As a matter of fact, the world does not revolve around you.
Also, not everyone is like you.
It blows my mind that despite the fact so much of our globe is sharing an Internet culture, so many of the students and writers I work with have no concept of the fact their "audience" isn't themselves and people identically like them.
Whether it be trying to write a thesis statement about a specific brand of Christian "salvation" or using compare/contrast to find a place for you - and only you - to eat… or discussing local laws or local "celebrities," why should your audience care? Whom are you writing for, and why are you writing?
This is an important point that far too many instructors seem to miss (or end up missing due to making sure there's time to study to whatever No Child Left Behind test the area is using). Writing is a communication tool. If you assume everyone thinks, acts, behaves, and lives like you, then you will miscommunicate at best or, at worst, offend or insult. Either way, you've got problems.
Not only do I see this problem with the students I work with, but it's something you need to consider in ALL writing. In some of the weaker blogs, tweets, and Facebook updates I've come across, that's exactly the problem. It's especially problematic in Internet advertising - even with all the crazy things websites and groups try to do to target me as their audience based on what I post on my blog and/or Facebook and/or Twitter. If you're writing a business proposal, memo, or email, you absolutely have to know your audience if - in all honesty - you want to get whatever it is you want.
A proper cynic realizes this: the audience is selfish. They are in it for themselves. If you want their support, you need to know what they want and give it to them.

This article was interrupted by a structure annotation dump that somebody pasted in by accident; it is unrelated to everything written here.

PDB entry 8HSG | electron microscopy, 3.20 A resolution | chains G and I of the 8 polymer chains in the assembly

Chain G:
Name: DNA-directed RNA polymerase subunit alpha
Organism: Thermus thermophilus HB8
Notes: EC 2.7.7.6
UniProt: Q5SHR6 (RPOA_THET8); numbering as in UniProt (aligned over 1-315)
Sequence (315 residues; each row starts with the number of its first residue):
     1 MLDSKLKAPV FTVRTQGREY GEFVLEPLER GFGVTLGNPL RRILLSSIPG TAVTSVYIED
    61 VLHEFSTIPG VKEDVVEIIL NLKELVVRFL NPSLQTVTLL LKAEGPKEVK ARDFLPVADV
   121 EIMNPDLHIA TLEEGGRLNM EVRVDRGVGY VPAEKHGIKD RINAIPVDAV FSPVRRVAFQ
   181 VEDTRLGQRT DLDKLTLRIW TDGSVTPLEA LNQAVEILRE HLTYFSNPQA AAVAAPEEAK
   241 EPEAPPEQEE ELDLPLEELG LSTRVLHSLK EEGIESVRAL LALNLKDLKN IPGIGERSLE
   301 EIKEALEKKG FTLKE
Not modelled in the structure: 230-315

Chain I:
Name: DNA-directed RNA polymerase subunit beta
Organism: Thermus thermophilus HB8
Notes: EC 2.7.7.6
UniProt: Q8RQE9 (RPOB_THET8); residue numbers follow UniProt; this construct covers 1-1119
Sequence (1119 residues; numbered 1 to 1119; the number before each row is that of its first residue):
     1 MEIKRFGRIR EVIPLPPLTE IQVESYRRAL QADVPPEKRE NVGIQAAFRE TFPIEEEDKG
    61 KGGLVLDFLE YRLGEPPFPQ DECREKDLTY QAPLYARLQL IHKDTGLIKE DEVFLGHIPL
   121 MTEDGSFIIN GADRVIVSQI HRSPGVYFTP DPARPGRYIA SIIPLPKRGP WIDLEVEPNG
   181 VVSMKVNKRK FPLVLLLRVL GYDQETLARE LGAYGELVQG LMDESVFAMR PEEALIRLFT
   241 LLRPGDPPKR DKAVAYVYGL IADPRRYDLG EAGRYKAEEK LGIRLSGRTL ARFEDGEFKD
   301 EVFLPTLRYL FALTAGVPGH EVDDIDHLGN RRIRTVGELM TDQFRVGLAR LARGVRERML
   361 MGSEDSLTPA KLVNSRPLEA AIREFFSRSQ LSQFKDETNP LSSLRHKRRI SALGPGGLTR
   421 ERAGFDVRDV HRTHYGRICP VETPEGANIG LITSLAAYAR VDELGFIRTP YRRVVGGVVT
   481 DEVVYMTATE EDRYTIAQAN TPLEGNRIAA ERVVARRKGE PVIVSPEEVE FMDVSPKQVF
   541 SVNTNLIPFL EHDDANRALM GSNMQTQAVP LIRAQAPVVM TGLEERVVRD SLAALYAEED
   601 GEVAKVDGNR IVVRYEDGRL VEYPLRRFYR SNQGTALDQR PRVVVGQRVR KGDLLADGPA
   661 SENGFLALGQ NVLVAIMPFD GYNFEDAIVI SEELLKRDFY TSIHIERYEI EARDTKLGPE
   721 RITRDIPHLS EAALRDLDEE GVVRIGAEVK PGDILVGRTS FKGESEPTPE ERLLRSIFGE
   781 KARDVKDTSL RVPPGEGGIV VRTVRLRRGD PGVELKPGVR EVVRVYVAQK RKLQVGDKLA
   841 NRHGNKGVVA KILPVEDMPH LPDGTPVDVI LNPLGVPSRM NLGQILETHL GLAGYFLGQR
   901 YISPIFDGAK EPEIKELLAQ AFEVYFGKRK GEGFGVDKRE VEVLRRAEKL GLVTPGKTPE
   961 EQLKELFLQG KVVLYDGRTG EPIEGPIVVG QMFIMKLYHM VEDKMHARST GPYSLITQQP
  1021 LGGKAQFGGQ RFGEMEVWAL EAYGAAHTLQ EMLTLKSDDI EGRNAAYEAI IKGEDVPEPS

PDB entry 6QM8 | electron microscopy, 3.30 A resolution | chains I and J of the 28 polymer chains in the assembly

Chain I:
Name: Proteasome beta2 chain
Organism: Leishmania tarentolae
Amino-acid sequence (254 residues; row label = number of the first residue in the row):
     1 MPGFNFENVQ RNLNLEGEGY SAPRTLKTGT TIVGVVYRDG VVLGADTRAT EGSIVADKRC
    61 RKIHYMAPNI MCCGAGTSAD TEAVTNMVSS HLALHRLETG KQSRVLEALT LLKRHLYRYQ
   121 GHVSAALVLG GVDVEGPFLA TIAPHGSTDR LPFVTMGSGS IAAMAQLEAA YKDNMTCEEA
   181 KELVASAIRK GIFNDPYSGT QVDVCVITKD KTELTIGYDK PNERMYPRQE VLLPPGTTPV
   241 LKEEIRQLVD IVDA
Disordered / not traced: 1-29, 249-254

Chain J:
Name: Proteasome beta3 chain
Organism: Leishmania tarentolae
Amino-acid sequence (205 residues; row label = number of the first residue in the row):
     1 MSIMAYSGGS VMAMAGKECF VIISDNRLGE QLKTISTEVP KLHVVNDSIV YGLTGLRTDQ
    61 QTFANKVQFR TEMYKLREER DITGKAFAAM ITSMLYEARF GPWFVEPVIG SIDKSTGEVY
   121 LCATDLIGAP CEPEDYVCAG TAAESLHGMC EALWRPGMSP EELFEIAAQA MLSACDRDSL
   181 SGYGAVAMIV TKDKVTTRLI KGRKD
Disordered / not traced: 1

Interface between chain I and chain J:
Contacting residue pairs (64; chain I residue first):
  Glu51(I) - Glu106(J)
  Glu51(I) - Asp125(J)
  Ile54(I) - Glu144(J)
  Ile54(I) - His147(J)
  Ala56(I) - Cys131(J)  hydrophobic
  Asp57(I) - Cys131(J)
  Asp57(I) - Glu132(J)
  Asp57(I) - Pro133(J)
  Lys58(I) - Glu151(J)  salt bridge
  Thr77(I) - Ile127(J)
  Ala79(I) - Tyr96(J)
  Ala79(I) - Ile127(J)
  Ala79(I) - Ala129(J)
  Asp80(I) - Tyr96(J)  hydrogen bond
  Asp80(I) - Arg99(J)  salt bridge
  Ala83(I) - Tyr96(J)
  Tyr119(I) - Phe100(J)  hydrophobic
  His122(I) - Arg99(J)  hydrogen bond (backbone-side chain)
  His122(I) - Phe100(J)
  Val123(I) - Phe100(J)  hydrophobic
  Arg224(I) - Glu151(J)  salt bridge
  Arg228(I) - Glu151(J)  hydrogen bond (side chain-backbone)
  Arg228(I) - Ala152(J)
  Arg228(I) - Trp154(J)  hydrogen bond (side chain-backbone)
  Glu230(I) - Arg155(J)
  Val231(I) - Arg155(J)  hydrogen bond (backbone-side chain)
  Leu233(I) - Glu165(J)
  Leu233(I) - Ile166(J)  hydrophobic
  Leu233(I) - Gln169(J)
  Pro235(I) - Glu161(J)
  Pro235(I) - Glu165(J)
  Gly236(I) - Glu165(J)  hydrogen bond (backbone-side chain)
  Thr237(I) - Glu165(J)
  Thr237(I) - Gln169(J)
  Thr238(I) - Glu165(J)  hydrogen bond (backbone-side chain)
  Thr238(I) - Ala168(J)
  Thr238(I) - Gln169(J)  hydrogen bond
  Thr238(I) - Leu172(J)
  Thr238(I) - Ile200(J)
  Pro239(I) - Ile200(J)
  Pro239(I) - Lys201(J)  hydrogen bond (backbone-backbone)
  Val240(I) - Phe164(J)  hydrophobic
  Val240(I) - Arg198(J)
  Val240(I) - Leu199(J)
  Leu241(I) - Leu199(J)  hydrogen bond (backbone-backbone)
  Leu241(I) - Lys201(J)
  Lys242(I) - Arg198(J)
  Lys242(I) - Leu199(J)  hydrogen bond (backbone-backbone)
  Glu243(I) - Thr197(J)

Does that mean you can't write for yourself or write what's in your heart? Of course not!
If you want to just write in a journal with yourself as the audience, go for it.
If you want to write something that others will clamor to read, you need to at least be aware of what they want, what they want to read. For you fiction writers, it may very well be the same emotions and feelings you want to write about. Great! But don't forget your audience.
Look at your point (or your plot). Why do you care about it? What about this point/plot moves you? In papers and assigned articles, sometimes that's hard to find because you're writing to an assignment. You have to find something to care about for the paper/article. With fiction, look at your characters for motivation. Why do you care about them? Why do they care what will happen next? Is it something others can relate to?
If you're not sure, ask someone. Fiction writers - good ones - have trusted beta readers for just that reason. For a lot of my articles, I'll bounce my point off of a friend (and return the favor, of course, for said friend/s) until I find what clicks. Sometimes that exercise can take as long as the article writing, itself, but it's absolutely important.
Hopefully you realize that the world doesn't revolve around you. Also, hopefully, you're smart enough to realize your audience may believe it revolves around them - and write accordingly.